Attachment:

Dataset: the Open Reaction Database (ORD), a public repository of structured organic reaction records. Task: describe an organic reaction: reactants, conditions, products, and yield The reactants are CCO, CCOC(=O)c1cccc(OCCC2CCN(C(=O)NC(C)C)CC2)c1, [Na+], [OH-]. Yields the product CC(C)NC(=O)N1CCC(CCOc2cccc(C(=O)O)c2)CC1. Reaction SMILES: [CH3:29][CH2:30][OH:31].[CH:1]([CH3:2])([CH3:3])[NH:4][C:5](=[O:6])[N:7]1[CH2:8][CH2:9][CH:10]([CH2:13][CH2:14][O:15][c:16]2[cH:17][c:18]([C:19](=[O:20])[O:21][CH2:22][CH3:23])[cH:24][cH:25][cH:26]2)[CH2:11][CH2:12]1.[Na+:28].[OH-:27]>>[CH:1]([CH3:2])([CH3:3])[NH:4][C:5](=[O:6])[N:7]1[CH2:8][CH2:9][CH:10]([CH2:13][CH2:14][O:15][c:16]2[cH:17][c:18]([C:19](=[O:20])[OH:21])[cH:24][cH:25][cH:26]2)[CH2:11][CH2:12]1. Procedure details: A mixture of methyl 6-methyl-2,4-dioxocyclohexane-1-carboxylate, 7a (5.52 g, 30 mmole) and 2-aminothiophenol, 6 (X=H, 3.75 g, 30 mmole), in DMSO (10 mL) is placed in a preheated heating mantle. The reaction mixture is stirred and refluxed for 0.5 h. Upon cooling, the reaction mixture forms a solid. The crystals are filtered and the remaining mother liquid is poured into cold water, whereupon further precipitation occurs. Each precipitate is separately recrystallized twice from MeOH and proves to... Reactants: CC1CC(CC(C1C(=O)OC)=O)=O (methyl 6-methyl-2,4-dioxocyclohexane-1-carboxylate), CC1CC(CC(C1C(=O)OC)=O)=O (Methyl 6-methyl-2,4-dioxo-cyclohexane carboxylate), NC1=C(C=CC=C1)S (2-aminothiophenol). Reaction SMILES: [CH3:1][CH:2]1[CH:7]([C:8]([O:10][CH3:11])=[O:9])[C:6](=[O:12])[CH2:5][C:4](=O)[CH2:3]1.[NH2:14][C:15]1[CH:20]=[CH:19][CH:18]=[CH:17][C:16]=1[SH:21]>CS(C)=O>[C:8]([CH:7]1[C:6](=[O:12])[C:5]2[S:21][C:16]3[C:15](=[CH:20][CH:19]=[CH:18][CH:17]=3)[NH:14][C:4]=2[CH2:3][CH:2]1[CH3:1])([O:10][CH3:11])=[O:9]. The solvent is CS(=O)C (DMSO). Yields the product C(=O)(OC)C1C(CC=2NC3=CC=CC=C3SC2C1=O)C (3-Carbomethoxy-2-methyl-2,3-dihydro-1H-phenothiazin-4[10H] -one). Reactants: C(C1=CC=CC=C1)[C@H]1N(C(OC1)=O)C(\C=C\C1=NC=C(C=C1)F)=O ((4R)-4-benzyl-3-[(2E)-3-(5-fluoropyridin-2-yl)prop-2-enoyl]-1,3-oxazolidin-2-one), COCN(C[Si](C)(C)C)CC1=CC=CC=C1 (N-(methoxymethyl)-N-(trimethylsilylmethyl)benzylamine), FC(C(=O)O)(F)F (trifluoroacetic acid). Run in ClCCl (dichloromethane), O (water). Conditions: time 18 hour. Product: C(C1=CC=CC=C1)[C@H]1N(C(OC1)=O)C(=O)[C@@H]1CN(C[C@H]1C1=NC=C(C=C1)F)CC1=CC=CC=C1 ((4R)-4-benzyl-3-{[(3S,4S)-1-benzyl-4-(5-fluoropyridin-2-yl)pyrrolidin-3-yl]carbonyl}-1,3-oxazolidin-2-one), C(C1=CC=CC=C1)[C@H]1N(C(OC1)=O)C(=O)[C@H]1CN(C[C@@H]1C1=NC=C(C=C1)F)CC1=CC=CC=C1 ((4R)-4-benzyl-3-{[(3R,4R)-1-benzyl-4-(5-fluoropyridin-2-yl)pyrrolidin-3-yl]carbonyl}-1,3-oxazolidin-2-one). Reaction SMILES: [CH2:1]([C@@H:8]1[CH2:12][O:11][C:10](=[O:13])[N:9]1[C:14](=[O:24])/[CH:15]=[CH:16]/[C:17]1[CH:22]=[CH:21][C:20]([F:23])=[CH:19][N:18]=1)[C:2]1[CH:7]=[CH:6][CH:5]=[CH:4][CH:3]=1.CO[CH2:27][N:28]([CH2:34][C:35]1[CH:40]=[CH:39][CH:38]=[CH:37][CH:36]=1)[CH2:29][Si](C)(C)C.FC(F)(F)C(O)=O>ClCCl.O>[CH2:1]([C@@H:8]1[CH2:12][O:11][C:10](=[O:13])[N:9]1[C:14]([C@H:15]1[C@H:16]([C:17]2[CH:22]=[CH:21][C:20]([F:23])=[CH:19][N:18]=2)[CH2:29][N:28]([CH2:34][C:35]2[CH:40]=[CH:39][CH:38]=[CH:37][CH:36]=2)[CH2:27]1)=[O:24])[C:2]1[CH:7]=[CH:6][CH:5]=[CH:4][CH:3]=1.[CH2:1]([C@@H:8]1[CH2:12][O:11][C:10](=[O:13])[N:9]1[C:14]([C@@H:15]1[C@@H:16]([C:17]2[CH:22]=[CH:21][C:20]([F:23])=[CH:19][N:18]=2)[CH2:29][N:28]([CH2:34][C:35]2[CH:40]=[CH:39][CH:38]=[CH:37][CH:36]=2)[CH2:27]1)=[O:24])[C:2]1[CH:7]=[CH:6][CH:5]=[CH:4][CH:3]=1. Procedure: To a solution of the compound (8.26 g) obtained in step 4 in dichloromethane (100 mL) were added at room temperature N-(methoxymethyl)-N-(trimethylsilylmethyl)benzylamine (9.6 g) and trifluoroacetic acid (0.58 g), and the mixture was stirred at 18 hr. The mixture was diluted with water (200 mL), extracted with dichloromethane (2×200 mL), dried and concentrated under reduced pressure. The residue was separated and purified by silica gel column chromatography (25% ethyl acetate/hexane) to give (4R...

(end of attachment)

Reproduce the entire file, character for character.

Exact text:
Dataset: the Open Reaction Database (ORD), a public repository of structured organic reaction records. Task: describe an organic reaction: reactants, conditions, products, and yield The reactants are CCO, CCOC(=O)c1cccc(OCCC2CCN(C(=O)NC(C)C)CC2)c1, [Na+], [OH-]. Yields the product CC(C)NC(=O)N1CCC(CCOc2cccc(C(=O)O)c2)CC1. Reaction SMILES: [CH3:29][CH2:30][OH:31].[CH:1]([CH3:2])([CH3:3])[NH:4][C:5](=[O:6])[N:7]1[CH2:8][CH2:9][CH:10]([CH2:13][CH2:14][O:15][c:16]2[cH:17][c:18]([C:19](=[O:20])[O:21][CH2:22][CH3:23])[cH:24][cH:25][cH:26]2)[CH2:11][CH2:12]1.[Na+:28].[OH-:27]>>[CH:1]([CH3:2])([CH3:3])[NH:4][C:5](=[O:6])[N:7]1[CH2:8][CH2:9][CH:10]([CH2:13][CH2:14][O:15][c:16]2[cH:17][c:18]([C:19](=[O:20])[OH:21])[cH:24][cH:25][cH:26]2)[CH2:11][CH2:12]1. Procedure details: A mixture of methyl 6-methyl-2,4-dioxocyclohexane-1-carboxylate, 7a (5.52 g, 30 mmole) and 2-aminothiophenol, 6 (X=H, 3.75 g, 30 mmole), in DMSO (10 mL) is placed in a preheated heating mantle. The reaction mixture is stirred and refluxed for 0.5 h. Upon cooling, the reaction mixture forms a solid. The crystals are filtered and the remaining mother liquid is poured into cold water, whereupon further precipitation occurs. Each precipitate is separately recrystallized twice from MeOH and proves to... Reactants: CC1CC(CC(C1C(=O)OC)=O)=O (methyl 6-methyl-2,4-dioxocyclohexane-1-carboxylate), CC1CC(CC(C1C(=O)OC)=O)=O (Methyl 6-methyl-2,4-dioxo-cyclohexane carboxylate), NC1=C(C=CC=C1)S (2-aminothiophenol). Reaction SMILES: [CH3:1][CH:2]1[CH:7]([C:8]([O:10][CH3:11])=[O:9])[C:6](=[O:12])[CH2:5][C:4](=O)[CH2:3]1.[NH2:14][C:15]1[CH:20]=[CH:19][CH:18]=[CH:17][C:16]=1[SH:21]>CS(C)=O>[C:8]([CH:7]1[C:6](=[O:12])[C:5]2[S:21][C:16]3[C:15](=[CH:20][CH:19]=[CH:18][CH:17]=3)[NH:14][C:4]=2[CH2:3][CH:2]1[CH3:1])([O:10][CH3:11])=[O:9]. The solvent is CS(=O)C (DMSO). Yields the product C(=O)(OC)C1C(CC=2NC3=CC=CC=C3SC2C1=O)C (3-Carbomethoxy-2-methyl-2,3-dihydro-1H-phenothiazin-4[10H] -one). Reactants: C(C1=CC=CC=C1)[C@H]1N(C(OC1)=O)C(\C=C\C1=NC=C(C=C1)F)=O ((4R)-4-benzyl-3-[(2E)-3-(5-fluoropyridin-2-yl)prop-2-enoyl]-1,3-oxazolidin-2-one), COCN(C[Si](C)(C)C)CC1=CC=CC=C1 (N-(methoxymethyl)-N-(trimethylsilylmethyl)benzylamine), FC(C(=O)O)(F)F (trifluoroacetic acid). Run in ClCCl (dichloromethane), O (water). Conditions: time 18 hour. Product: C(C1=CC=CC=C1)[C@H]1N(C(OC1)=O)C(=O)[C@@H]1CN(C[C@H]1C1=NC=C(C=C1)F)CC1=CC=CC=C1 ((4R)-4-benzyl-3-{[(3S,4S)-1-benzyl-4-(5-fluoropyridin-2-yl)pyrrolidin-3-yl]carbonyl}-1,3-oxazolidin-2-one), C(C1=CC=CC=C1)[C@H]1N(C(OC1)=O)C(=O)[C@H]1CN(C[C@@H]1C1=NC=C(C=C1)F)CC1=CC=CC=C1 ((4R)-4-benzyl-3-{[(3R,4R)-1-benzyl-4-(5-fluoropyridin-2-yl)pyrrolidin-3-yl]carbonyl}-1,3-oxazolidin-2-one). Reaction SMILES: [CH2:1]([C@@H:8]1[CH2:12][O:11][C:10](=[O:13])[N:9]1[C:14](=[O:24])/[CH:15]=[CH:16]/[C:17]1[CH:22]=[CH:21][C:20]([F:23])=[CH:19][N:18]=1)[C:2]1[CH:7]=[CH:6][CH:5]=[CH:4][CH:3]=1.CO[CH2:27][N:28]([CH2:34][C:35]1[CH:40]=[CH:39][CH:38]=[CH:37][CH:36]=1)[CH2:29][Si](C)(C)C.FC(F)(F)C(O)=O>ClCCl.O>[CH2:1]([C@@H:8]1[CH2:12][O:11][C:10](=[O:13])[N:9]1[C:14]([C@H:15]1[C@H:16]([C:17]2[CH:22]=[CH:21][C:20]([F:23])=[CH:19][N:18]=2)[CH2:29][N:28]([CH2:34][C:35]2[CH:40]=[CH:39][CH:38]=[CH:37][CH:36]=2)[CH2:27]1)=[O:24])[C:2]1[CH:7]=[CH:6][CH:5]=[CH:4][CH:3]=1.[CH2:1]([C@@H:8]1[CH2:12][O:11][C:10](=[O:13])[N:9]1[C:14]([C@@H:15]1[C@@H:16]([C:17]2[CH:22]=[CH:21][C:20]([F:23])=[CH:19][N:18]=2)[CH2:29][N:28]([CH2:34][C:35]2[CH:40]=[CH:39][CH:38]=[CH:37][CH:36]=2)[CH2:27]1)=[O:24])[C:2]1[CH:7]=[CH:6][CH:5]=[CH:4][CH:3]=1. Procedure: To a solution of the compound (8.26 g) obtained in step 4 in dichloromethane (100 mL) were added at room temperature N-(methoxymethyl)-N-(trimethylsilylmethyl)benzylamine (9.6 g) and trifluoroacetic acid (0.58 g), and the mixture was stirred at 18 hr. The mixture was diluted with water (200 mL), extracted with dichloromethane (2×200 mL), dried and concentrated under reduced pressure. The residue was separated and purified by silica gel column chromatography (25% ethyl acetate/hexane) to give (4R...